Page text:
Students should have access to sheltered and shaded areas in the play space.

Quiet/calm areas should be provided. 

There should be challenging environmental obstacles such as differing textured pathways, logs/tree trunks, boulders, tyres, swings, monkey bars etc. that physically challenge and require problem solving skills.

Supporting play 

Free play must be viewed as an integral part of the school day. 

For some students, certain new and specific concepts and behaviours may require direct teaching, support and scaffolding, e.g. following the rules of a game. 

The adult can select and introduce resources (e.g. toy, book, shell, flower) which capture interest to create moments which spark student’s play.

Reflection and evaluation

The school should have a shared vision for the outdoor environment and its possibilities and the opportunities it provides for students. This is incorporated in the school’s play policy. 

The school can make adjustments to materials following changes in the student’s interests and activities over time.

Through observing outdoor play, teachers can look for attainment and achievement within literacy, numeracy and wellbeing and also notice and record the development of higher order thinking skills, e.g. reasoning, predicting, evaluating, modifying and inventing.

  • Inclusive outdoor spaces for adolescents

“Outdoor play is something my child will need for the rest of his life, as will many of the increasing numbers of autistic people”.

Parent, MCA Outdoor Play Survey

This document from Learning Through Landscapes, Inspiring Scotland and Grounds for Learning gives ideas for designing the outdoor space with teenagers in mind.

There are typically much fewer resources in the playground at secondary level, despite the continued importance of play for mastering physical skills, getting regular exercise and boosting physical confidence and competence. Stimulating playgrounds suited to the needs of adolescents offer subtle and engaging ways of developing physical literacy including balance, coordination, agility, throwing, catching and gripping. Research suggests that physical activity at secondary level break time can be boosted by three times as much through the introduction of more facilities (Haug, 2010).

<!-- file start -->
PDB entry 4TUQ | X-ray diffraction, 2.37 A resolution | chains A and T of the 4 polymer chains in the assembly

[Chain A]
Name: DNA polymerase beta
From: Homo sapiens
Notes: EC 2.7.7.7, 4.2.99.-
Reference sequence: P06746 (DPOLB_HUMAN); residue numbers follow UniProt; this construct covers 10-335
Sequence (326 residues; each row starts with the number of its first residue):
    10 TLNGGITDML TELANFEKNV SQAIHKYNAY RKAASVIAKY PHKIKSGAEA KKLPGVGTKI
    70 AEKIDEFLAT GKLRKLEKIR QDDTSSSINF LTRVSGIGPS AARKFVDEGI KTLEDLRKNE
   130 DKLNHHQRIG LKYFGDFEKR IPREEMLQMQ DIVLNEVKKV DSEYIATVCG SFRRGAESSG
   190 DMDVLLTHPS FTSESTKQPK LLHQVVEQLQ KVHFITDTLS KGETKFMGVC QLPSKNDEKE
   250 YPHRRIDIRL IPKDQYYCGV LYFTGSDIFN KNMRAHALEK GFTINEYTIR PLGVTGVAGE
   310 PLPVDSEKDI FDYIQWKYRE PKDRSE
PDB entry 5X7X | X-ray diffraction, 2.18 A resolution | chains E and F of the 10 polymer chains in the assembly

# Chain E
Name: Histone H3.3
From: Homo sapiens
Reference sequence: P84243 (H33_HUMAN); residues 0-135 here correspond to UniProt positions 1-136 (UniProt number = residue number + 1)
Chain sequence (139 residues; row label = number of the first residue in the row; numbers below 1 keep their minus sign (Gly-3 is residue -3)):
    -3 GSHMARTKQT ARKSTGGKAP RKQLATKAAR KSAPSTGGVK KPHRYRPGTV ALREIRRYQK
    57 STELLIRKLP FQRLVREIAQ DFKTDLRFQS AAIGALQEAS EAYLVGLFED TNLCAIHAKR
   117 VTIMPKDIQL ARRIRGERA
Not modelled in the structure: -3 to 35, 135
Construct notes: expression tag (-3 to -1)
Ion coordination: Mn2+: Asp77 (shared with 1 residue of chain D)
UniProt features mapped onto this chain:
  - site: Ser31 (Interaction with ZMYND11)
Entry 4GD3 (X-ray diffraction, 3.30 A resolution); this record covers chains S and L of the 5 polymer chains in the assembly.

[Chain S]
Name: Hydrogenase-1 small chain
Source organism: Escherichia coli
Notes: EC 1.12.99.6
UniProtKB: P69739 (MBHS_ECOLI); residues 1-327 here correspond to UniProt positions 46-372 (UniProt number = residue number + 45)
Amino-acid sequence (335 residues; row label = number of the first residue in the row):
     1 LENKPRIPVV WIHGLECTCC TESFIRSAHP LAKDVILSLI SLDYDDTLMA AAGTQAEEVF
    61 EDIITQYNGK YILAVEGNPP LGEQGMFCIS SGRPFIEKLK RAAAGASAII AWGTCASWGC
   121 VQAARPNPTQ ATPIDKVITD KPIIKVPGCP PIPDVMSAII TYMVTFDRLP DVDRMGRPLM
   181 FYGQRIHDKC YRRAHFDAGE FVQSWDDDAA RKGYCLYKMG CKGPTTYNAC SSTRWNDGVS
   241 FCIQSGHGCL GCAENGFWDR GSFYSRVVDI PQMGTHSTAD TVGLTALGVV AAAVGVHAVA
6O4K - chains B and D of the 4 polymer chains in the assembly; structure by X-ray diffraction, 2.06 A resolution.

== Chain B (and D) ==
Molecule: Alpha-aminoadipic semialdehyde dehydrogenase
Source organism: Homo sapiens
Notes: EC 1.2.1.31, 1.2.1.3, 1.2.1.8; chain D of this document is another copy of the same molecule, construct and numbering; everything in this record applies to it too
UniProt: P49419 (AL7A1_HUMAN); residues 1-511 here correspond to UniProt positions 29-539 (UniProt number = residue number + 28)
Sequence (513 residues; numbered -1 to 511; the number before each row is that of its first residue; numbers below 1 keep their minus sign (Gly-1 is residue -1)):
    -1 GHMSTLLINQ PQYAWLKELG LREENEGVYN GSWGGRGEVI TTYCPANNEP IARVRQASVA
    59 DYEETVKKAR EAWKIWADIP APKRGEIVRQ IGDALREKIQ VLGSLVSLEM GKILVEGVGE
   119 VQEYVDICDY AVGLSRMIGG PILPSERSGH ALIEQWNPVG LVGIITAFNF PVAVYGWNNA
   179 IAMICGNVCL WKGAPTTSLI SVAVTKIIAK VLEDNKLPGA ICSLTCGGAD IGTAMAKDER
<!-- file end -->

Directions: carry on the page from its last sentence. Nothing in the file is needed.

Break time for adolescents is also a vital time for social interaction and development which can be supported through considered design. For example, providing discreet but visible areas for small groups of pupils to interact or take time out creates social affordances not available in the traditional open-spaced playground which can be intimidating – particularly to autistic children. 

Learning Through Landscapes suggest the following ideas for designing outdoor play areas for adolescents in secondary schools: 

  • Provide significantly more shelter and seating in varied locations and styles. 
  • Break up spaces into smaller discreet but not hidden areas.
  • Significantly vary topography, colours and materials used. 
  • Plant more trees, shrubs and flowers for interest and shelter. 
  • Have a wider choice of activities and open ended use structures. 
  • Provide walking paths and routes for pleasure.